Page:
So we are here to have a chat about your new album Into The Wild, how would you personally compare the recording process to your last release of new songs Wake The Sleeper?
Going back to the Wake The Sleeper album, that was when we changed our process to recording like we did back in the 70’s. That’s all 5 of us in one room playing, not layering and recording separate parts, which can take forever. We are all in one room, we are all playing and we will usually have 1 or 2 run throughs to make sure we know what we are doing and then we will have it done in 3 or 4 takes. I think you can hear it, it feels live and that’s because it is. We were using the same producer, Mike Paxman who we used on Wake The Sleeper and the 40th Year Celebration and we have great chemistry with him so it was a bit of a no brainer to use him on this album, it works good, it sounds good, let’s stick with Mike. We recorded the whole album in less than 4 weeks.
That’s obviously a great relationship you have then with Mike Paxman?
Yes definitely, he knows the band inside out, he knows how we work and how to get the best out of us. You know, we are not a band that likes to hang around in a studio, we are a live touring band, so if we can knock it out pretty quickly.
Which leads into the next question, given you are so busy as a live band, did you literally spend as little time as you could in the studio?
Well there was a little bit of pressure from both management and the record company. They wanted a release date early in the year and having Christmas off, we said if we are going to do it, we are going to do it quickly then. It would have been nice to have had a few more weeks for some pre-production. We went into the studio with probably only half the album written. Mick and Phil, they are writing constantly through the year, same actually with Trevor. But we didn’t really have too much stockpiled so we went into the studio with 6 or 7 ideas so we would record during the day, then have dinner and then have do some more writing sessions.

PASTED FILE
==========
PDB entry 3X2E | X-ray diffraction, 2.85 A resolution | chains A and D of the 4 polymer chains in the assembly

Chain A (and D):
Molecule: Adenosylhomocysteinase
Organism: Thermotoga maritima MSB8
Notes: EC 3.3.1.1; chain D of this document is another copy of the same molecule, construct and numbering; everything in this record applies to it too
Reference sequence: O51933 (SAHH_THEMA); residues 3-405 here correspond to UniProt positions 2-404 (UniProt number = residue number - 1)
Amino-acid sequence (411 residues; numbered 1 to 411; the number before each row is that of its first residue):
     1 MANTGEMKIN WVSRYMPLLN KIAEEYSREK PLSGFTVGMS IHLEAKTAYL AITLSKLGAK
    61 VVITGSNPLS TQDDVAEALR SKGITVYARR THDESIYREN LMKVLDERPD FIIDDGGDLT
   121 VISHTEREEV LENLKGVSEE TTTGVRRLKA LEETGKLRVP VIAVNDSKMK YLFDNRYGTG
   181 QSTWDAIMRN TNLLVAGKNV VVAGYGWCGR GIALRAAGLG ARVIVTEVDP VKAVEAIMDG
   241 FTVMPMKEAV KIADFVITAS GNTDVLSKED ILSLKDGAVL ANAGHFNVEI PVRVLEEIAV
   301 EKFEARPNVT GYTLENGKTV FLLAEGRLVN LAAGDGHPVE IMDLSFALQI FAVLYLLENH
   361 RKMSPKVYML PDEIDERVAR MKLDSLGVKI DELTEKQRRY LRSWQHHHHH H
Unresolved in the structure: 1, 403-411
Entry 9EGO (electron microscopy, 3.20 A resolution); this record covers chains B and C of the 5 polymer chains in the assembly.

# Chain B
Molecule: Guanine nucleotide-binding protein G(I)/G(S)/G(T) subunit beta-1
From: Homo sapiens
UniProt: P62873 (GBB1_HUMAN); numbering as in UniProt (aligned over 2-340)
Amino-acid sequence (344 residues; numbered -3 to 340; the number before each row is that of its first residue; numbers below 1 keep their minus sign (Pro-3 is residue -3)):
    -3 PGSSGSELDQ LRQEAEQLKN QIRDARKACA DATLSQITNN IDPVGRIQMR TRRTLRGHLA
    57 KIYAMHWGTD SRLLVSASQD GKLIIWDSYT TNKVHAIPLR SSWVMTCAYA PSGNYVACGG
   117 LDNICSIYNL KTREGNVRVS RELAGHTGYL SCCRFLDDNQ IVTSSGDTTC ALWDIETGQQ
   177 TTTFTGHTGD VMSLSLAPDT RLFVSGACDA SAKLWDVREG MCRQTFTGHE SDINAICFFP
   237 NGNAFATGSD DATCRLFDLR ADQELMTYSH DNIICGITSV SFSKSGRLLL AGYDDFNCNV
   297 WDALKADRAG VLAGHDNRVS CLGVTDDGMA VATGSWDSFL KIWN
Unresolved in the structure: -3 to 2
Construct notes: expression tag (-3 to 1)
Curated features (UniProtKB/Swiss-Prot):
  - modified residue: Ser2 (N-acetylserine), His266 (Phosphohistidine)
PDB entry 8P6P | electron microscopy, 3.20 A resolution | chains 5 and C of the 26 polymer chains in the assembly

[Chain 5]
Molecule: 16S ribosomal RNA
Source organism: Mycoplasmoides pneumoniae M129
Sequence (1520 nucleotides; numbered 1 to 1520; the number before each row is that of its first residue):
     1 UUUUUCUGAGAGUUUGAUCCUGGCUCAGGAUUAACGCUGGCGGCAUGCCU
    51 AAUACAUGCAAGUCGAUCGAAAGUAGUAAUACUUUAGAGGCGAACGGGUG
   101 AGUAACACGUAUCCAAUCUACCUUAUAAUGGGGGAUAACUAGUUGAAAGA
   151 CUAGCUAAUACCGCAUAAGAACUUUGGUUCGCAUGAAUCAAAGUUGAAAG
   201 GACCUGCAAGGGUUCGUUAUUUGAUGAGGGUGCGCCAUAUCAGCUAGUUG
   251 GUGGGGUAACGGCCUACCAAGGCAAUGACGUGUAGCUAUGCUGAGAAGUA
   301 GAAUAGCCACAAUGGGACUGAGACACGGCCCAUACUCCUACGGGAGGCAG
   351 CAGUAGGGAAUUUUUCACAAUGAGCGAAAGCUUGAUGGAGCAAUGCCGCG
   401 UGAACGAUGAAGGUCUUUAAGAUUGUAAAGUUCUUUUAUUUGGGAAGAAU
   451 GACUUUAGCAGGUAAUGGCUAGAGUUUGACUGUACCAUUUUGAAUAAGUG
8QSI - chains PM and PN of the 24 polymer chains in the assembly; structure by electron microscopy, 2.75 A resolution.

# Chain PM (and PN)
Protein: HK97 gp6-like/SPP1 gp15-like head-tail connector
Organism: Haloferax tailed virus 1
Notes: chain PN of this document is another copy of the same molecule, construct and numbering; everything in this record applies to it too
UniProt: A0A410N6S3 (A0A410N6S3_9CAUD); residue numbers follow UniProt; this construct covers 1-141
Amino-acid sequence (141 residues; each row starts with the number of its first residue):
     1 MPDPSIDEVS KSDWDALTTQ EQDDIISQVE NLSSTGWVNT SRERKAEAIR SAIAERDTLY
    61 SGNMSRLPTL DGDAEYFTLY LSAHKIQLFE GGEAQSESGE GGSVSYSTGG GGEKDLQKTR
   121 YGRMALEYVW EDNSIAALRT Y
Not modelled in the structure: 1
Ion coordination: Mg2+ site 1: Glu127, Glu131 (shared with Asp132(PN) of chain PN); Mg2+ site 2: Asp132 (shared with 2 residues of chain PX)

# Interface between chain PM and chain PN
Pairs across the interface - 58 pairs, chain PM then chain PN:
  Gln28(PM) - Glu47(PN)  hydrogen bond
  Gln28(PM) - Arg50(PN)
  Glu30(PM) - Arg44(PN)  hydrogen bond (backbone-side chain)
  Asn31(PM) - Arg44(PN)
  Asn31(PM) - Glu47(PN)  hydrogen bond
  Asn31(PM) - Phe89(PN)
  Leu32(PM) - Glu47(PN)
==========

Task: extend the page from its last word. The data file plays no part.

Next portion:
After a few nice relaxing drinks…
Yes exactly, get those creative juices flowing, lots of that Margaret River stuff!
So where did you actually record the album?
Well our manager actually has a recording studio on what you would call his ranch. His wife has about 30 horses and it’s in the middle of a 500 acre plot, he has about 30 acres there. It’s right in the middle of Leighton Buzzard, which is about an hour and a half out of London, amongst rolling hills, it’s lovely, it’s quiet, and it’s away from everybody. He’s got a lovely spread there, it goes back to Hiratio Nelson, and it’s the Nelsons’ family house. So we recorded there, it’s a nice live in situation, he’s got a pool there if we do have time to relax.
Well it sounds like a pleasant spot to base yourself for the month or so, that’s for sure!
It was, it was very, very cool. I used to be a professional chef, so I found myself cooking breakfast, lunch and dinner for 11 people everyday and we all gained a few pounds!
Haha, well at least you have plenty of touring to be working all that off!
But we aren’t 22 anymore, so it does take a little while for it to burn off haha!
You mentioned how you were writing during the recording sessions, how much did that differ to Wake The Sleeper?